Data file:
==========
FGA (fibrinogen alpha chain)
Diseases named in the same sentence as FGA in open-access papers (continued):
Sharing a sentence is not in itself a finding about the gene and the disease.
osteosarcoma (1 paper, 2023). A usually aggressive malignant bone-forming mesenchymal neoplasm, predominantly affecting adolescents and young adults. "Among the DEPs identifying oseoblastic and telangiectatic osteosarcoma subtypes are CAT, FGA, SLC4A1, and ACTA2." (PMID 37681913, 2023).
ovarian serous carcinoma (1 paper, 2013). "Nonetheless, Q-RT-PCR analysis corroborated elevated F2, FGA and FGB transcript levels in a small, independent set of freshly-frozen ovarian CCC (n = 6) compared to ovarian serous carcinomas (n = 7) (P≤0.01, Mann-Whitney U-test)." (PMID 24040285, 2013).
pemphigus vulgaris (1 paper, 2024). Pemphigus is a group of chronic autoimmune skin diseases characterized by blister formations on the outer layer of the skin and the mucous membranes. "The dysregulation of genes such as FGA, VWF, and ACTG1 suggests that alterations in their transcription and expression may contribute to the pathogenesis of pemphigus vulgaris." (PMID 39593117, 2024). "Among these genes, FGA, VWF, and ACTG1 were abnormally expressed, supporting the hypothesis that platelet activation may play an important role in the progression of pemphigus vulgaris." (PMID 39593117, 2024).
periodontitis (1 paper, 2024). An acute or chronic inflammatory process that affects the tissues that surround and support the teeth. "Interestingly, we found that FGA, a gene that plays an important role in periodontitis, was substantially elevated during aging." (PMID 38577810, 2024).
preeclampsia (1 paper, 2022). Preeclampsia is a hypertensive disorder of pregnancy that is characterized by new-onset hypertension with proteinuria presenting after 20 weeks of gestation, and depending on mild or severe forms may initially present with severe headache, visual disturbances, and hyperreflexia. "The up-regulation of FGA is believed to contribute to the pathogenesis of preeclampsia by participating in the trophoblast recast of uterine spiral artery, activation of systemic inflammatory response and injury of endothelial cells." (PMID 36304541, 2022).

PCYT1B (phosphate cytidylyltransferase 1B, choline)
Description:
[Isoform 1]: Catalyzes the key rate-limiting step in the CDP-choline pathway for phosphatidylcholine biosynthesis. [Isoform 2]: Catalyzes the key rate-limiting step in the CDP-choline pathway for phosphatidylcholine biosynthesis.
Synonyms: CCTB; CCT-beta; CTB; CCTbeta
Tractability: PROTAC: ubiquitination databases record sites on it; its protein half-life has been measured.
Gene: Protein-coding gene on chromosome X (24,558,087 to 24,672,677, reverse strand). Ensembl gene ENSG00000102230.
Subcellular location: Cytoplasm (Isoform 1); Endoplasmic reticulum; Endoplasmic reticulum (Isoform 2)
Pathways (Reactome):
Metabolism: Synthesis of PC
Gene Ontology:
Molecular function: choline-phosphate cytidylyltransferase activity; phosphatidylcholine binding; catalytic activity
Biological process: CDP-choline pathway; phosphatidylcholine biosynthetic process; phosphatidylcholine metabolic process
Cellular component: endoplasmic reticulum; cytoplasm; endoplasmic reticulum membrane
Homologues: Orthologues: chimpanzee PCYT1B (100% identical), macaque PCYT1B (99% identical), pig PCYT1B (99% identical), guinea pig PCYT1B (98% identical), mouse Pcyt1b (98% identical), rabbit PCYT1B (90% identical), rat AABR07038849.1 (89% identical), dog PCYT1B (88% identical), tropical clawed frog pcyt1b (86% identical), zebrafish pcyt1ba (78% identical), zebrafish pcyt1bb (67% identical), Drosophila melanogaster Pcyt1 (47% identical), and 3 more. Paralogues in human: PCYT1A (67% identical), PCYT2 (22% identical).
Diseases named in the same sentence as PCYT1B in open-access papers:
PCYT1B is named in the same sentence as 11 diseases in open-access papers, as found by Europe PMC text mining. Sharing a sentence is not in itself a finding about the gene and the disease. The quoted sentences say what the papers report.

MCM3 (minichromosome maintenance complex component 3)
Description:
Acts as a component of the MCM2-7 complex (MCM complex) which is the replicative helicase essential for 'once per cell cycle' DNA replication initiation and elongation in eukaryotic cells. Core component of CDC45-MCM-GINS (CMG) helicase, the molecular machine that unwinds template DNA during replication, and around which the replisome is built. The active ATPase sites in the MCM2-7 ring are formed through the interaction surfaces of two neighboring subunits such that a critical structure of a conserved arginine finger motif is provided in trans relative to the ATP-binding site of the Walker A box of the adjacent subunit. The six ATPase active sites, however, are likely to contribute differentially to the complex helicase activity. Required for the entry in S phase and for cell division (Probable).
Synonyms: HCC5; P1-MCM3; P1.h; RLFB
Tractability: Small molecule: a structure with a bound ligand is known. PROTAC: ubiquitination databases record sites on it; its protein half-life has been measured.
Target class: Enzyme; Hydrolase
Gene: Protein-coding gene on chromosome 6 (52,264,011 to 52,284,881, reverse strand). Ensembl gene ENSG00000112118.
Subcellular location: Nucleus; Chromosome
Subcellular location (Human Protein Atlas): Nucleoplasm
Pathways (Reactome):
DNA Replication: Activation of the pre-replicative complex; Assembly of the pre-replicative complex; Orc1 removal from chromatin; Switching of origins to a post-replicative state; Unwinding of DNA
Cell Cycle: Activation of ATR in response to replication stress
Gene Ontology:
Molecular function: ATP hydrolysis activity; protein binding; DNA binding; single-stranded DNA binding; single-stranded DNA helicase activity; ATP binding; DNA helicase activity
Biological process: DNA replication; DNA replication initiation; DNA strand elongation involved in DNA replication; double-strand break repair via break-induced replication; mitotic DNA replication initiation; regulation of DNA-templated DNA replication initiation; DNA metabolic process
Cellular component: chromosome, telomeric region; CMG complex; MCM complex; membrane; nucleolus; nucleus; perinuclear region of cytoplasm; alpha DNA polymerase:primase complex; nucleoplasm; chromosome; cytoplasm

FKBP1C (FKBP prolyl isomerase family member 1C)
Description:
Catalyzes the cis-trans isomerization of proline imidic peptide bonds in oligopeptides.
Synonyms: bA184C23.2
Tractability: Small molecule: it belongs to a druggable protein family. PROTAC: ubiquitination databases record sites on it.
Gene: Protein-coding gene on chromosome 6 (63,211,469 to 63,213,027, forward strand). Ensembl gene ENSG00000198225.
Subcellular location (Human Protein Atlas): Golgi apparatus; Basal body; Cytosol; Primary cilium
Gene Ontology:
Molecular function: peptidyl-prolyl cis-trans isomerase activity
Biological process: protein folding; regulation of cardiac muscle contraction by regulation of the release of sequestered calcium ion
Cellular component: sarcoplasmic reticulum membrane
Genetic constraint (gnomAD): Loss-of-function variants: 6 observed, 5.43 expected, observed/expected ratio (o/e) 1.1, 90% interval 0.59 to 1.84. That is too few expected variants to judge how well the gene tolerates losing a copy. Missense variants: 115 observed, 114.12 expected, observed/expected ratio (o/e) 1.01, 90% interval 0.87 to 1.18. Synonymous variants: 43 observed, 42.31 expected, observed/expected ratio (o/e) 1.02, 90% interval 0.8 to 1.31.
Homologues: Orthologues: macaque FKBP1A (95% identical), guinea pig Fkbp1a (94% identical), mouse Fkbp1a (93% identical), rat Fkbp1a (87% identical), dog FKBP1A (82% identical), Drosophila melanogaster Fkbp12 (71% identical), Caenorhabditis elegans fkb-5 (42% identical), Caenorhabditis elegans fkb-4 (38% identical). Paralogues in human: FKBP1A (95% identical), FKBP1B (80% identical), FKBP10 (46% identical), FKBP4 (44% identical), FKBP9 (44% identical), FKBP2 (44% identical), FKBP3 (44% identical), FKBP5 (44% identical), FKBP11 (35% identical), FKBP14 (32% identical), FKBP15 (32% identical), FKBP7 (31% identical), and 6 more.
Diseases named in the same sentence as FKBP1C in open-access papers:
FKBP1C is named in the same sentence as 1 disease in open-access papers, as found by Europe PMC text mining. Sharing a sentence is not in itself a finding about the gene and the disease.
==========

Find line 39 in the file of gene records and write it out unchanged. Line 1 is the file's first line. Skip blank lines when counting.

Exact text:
Biological process: DNA replication; DNA replication initiation; DNA strand elongation involved in DNA replication; double-strand break repair via break-induced replication; mitotic DNA replication initiation; regulation of DNA-templated DNA replication initiation; DNA metabolic process